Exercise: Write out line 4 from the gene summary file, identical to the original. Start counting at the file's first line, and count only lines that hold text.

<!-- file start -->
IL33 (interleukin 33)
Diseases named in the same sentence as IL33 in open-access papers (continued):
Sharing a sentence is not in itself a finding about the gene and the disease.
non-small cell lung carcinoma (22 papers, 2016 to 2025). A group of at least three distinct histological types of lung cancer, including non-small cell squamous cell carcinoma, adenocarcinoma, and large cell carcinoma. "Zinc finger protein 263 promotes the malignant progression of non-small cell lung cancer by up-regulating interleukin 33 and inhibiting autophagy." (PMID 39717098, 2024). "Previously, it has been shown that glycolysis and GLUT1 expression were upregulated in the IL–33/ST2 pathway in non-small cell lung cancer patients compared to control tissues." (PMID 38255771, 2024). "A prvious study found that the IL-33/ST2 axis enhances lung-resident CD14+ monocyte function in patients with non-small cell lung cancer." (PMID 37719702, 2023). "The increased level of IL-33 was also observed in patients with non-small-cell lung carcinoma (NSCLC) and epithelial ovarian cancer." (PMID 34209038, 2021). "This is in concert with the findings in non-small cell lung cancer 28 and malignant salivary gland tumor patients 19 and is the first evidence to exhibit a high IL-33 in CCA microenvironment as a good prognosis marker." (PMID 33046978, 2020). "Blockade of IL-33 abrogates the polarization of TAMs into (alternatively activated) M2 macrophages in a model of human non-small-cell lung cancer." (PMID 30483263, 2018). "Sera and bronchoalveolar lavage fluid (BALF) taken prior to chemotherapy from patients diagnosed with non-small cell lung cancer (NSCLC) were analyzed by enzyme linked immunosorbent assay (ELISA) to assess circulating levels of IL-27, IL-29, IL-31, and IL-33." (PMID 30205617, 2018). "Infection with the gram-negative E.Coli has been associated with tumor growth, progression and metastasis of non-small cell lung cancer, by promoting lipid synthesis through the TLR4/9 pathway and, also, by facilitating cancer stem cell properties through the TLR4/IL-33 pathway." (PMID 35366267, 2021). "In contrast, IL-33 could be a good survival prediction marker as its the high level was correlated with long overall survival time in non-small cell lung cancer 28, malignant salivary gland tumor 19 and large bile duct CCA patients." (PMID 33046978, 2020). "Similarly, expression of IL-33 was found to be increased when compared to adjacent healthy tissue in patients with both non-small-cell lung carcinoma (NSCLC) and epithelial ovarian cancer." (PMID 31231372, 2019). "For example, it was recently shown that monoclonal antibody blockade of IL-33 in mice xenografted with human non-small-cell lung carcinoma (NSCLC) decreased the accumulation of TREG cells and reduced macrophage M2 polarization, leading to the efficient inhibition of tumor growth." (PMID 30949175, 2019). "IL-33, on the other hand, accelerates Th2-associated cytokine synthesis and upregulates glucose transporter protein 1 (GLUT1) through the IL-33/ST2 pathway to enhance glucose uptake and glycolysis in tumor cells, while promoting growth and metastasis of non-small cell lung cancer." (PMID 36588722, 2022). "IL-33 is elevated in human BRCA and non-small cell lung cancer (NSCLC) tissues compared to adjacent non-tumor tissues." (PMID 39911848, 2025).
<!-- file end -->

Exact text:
non-small cell lung carcinoma (22 papers, 2016 to 2025). A group of at least three distinct histological types of lung cancer, including non-small cell squamous cell carcinoma, adenocarcinoma, and large cell carcinoma. "Zinc finger protein 263 promotes the malignant progression of non-small cell lung cancer by up-regulating interleukin 33 and inhibiting autophagy." (PMID 39717098, 2024). "Previously, it has been shown that glycolysis and GLUT1 expression were upregulated in the IL–33/ST2 pathway in non-small cell lung cancer patients compared to control tissues." (PMID 38255771, 2024). "A prvious study found that the IL-33/ST2 axis enhances lung-resident CD14+ monocyte function in patients with non-small cell lung cancer." (PMID 37719702, 2023). "The increased level of IL-33 was also observed in patients with non-small-cell lung carcinoma (NSCLC) and epithelial ovarian cancer." (PMID 34209038, 2021). "This is in concert with the findings in non-small cell lung cancer 28 and malignant salivary gland tumor patients 19 and is the first evidence to exhibit a high IL-33 in CCA microenvironment as a good prognosis marker." (PMID 33046978, 2020). "Blockade of IL-33 abrogates the polarization of TAMs into (alternatively activated) M2 macrophages in a model of human non-small-cell lung cancer." (PMID 30483263, 2018). "Sera and bronchoalveolar lavage fluid (BALF) taken prior to chemotherapy from patients diagnosed with non-small cell lung cancer (NSCLC) were analyzed by enzyme linked immunosorbent assay (ELISA) to assess circulating levels of IL-27, IL-29, IL-31, and IL-33." (PMID 30205617, 2018). "Infection with the gram-negative E.Coli has been associated with tumor growth, progression and metastasis of non-small cell lung cancer, by promoting lipid synthesis through the TLR4/9 pathway and, also, by facilitating cancer stem cell properties through the TLR4/IL-33 pathway." (PMID 35366267, 2021). "In contrast, IL-33 could be a good survival prediction marker as its the high level was correlated with long overall survival time in non-small cell lung cancer 28, malignant salivary gland tumor 19 and large bile duct CCA patients." (PMID 33046978, 2020). "Similarly, expression of IL-33 was found to be increased when compared to adjacent healthy tissue in patients with both non-small-cell lung carcinoma (NSCLC) and epithelial ovarian cancer." (PMID 31231372, 2019). "For example, it was recently shown that monoclonal antibody blockade of IL-33 in mice xenografted with human non-small-cell lung carcinoma (NSCLC) decreased the accumulation of TREG cells and reduced macrophage M2 polarization, leading to the efficient inhibition of tumor growth." (PMID 30949175, 2019). "IL-33, on the other hand, accelerates Th2-associated cytokine synthesis and upregulates glucose transporter protein 1 (GLUT1) through the IL-33/ST2 pathway to enhance glucose uptake and glycolysis in tumor cells, while promoting growth and metastasis of non-small cell lung cancer." (PMID 36588722, 2022). "IL-33 is elevated in human BRCA and non-small cell lung cancer (NSCLC) tissues compared to adjacent non-tumor tissues." (PMID 39911848, 2025).